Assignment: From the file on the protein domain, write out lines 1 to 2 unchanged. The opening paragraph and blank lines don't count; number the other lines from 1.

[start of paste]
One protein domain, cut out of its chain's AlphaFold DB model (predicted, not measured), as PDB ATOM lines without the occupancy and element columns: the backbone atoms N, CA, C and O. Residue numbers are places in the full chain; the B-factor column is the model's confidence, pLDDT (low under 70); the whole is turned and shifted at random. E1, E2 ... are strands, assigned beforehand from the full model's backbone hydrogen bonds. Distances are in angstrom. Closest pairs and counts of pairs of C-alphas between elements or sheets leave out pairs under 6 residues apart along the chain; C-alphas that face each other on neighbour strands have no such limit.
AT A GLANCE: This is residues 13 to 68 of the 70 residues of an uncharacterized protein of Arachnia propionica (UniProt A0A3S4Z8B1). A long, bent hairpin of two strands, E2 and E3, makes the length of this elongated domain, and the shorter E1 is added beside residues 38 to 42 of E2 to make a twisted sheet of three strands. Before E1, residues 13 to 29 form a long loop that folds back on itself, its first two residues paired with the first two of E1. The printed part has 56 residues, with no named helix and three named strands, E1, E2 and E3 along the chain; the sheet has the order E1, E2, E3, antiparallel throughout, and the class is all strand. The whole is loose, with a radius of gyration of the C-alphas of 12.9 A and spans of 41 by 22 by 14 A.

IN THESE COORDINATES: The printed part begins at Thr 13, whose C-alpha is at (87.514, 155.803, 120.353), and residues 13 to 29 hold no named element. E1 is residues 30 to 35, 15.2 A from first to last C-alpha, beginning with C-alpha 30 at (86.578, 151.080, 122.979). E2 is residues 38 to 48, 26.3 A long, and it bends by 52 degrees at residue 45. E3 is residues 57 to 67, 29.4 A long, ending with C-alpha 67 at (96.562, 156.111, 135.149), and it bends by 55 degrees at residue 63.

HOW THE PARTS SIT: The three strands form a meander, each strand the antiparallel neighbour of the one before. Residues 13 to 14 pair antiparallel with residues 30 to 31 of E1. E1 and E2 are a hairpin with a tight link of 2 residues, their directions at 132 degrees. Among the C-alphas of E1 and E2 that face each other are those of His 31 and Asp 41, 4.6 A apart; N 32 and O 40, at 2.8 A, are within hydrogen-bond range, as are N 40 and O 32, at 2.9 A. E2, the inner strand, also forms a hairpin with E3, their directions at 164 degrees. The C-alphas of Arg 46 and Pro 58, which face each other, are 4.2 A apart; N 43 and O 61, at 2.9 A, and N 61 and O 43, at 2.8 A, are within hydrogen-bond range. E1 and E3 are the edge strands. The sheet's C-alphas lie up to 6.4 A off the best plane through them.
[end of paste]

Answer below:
AT A GLANCE: This is residues 13 to 68 of the 70 residues of an uncharacterized protein of Arachnia propionica (UniProt A0A3S4Z8B1). A long, bent hairpin of two strands, E2 and E3, makes the length of this elongated domain, and the shorter E1 is added beside residues 38 to 42 of E2 to make a twisted sheet of three strands. Before E1, residues 13 to 29 form a long loop that folds back on itself, its first two residues paired with the first two of E1. The printed part has 56 residues, with no named helix and three named strands, E1, E2 and E3 along the chain; the sheet has the order E1, E2, E3, antiparallel throughout, and the class is all strand. The whole is loose, with a radius of gyration of the C-alphas of 12.9 A and spans of 41 by 22 by 14 A.

IN THESE COORDINATES: The printed part begins at Thr 13, whose C-alpha is at (87.514, 155.803, 120.353), and residues 13 to 29 hold no named element. E1 is residues 30 to 35, 15.2 A from first to last C-alpha, beginning with C-alpha 30 at (86.578, 151.080, 122.979). E2 is residues 38 to 48, 26.3 A long, and it bends by 52 degrees at residue 45. E3 is residues 57 to 67, 29.4 A long, ending with C-alpha 67 at (96.562, 156.111, 135.149), and it bends by 55 degrees at residue 63.